As a cloud service brokerage, Weinstein says Appirio fields client security questions. The company defers some inquires to the SaaS vendor involved in a particular customer engagement-questions regarding infrastructure, data centers and the layers of security around a given application, for example.
Appirio, meanwhile, directly addresses questions related to its own security process, Weinstein notes. The company, or its business partners, may need to access a SaaS application on the customer's behalf. This means clients are interested in how Appirio protects data from internal breaches.
Specifically, customers may ask how the company handles data in transit, or in the development environment, or when it is passed among consulting partners, Weinstein notes, adding that customers continue to grapple with what to ask of their cloud providers. "We are in the very early days," he says, "and the types of questions that customers ask about the cloud...will continue to change."
If anything, Weinstein would like to see more probing questions from customers. "We still see a lot of questions aimed at considerations that are pretty well shored up at this point."
An RFP might ask cloud vendors about penetration testing or distributed denial of service vulnerability, but Weinstein says the top enterprise providers have those issues well in hand. He'd prefer to see RFPs ask about configuration security, authentication options, and the provider's ability to control access to data among employees and third parties. He suggests that those questions more closely address the security surrounding cloud applications.
For SaaS vendors, customer questions may focus on security audits. FinancialForce.com builds cloud apps on Salesforce.com's Force.com platform. Jeremy Roche, president and CEO of FinancialForce.com, says its larger customers in particular are not only interested in the security of the underlying platform, but also FinancialForce's application layer security.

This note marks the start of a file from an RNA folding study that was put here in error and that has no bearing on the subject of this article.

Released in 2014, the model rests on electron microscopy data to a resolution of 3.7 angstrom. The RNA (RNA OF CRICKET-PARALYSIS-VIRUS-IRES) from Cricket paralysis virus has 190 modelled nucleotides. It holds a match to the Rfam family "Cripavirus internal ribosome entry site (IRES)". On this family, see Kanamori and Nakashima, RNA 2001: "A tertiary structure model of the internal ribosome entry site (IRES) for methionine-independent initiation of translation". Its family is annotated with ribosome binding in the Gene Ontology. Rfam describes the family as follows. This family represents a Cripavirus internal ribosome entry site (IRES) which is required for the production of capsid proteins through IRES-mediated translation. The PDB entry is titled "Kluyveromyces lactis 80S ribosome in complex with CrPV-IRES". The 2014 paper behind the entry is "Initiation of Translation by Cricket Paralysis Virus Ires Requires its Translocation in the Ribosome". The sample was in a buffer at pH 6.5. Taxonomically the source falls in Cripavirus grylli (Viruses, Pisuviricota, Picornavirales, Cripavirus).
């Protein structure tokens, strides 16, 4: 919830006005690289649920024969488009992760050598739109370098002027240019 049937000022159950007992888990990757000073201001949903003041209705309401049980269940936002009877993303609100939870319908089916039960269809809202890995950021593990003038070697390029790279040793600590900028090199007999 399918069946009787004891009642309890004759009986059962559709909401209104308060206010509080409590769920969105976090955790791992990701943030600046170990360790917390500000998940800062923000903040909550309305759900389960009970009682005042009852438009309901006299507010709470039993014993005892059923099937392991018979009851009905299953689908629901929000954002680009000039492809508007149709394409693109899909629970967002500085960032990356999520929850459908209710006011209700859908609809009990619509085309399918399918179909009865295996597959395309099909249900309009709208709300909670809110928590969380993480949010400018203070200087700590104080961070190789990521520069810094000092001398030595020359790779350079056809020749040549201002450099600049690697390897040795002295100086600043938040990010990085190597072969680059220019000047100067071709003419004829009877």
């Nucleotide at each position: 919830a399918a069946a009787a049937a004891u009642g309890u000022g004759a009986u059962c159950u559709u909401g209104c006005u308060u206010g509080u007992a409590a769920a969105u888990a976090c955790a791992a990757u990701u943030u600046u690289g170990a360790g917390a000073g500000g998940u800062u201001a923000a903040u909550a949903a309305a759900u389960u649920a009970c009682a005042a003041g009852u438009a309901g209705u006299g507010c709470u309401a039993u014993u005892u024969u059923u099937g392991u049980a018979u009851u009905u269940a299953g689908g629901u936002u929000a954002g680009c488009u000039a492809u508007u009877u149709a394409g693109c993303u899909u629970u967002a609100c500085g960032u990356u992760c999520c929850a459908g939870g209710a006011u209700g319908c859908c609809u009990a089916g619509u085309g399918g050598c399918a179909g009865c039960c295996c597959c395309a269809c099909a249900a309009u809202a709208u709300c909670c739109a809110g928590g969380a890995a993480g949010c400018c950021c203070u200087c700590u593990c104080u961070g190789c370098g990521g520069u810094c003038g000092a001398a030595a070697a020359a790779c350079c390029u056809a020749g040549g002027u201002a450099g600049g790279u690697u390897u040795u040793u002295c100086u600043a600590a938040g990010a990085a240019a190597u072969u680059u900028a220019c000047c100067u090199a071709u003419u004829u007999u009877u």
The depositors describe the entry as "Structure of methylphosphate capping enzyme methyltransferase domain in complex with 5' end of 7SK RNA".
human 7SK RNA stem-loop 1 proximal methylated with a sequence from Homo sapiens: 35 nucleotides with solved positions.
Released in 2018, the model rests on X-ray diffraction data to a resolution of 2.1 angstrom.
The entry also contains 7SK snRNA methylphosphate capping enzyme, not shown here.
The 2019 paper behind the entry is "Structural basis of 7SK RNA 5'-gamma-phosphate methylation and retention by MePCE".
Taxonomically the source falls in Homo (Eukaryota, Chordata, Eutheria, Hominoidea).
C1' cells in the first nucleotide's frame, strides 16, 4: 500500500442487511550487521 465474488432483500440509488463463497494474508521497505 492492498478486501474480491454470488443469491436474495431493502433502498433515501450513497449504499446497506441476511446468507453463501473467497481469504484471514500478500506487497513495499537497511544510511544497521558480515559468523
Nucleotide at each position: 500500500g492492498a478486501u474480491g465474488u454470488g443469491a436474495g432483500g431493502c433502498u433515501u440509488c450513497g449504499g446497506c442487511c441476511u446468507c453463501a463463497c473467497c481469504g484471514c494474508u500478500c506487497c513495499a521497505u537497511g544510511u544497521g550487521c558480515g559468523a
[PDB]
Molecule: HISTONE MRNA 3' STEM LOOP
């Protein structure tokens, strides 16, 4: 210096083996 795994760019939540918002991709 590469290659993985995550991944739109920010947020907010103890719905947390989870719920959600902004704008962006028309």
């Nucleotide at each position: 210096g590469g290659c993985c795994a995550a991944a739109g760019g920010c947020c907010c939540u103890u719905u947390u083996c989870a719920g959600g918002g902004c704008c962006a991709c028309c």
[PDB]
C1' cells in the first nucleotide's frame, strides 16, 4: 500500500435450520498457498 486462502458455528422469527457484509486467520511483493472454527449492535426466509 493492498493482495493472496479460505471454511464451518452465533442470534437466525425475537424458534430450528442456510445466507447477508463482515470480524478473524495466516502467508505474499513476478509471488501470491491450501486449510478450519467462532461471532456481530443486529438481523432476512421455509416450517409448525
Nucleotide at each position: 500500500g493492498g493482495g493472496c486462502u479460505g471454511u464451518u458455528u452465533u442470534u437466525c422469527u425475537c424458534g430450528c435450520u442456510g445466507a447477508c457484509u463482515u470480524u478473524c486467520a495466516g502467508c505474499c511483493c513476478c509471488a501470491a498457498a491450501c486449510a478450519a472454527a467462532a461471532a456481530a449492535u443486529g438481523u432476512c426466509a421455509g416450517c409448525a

In the last 12 months, Roche says, they have demanded certification "over and above what we get from the base platform itself." Customers are especially interested in SSAE 16 as a sign of a sound SaaS provider, he adds, noting that customers have asked for it "on multiple occasions." To that end, the company recently went through a SSAE 16 audit, which examines a service organizations' controls.
Industry Standards Offer SaaS Security Baseline
SSAE 16 is becoming a security baseline of sorts for cloud software providers, so much so that SANS' Bird says the audit standard "should be a requirement for any major SaaS solution."
That said, customers may look for evidence of SaaS security beyond SSAE 16. Roche specifically points to the U.S.-European Union Safe Harbor framework as one example. The program becomes relevant for European customers who subscribe to cloud services that host data in the U.S. American companies self-certify that they comply with the safe harbor framework.
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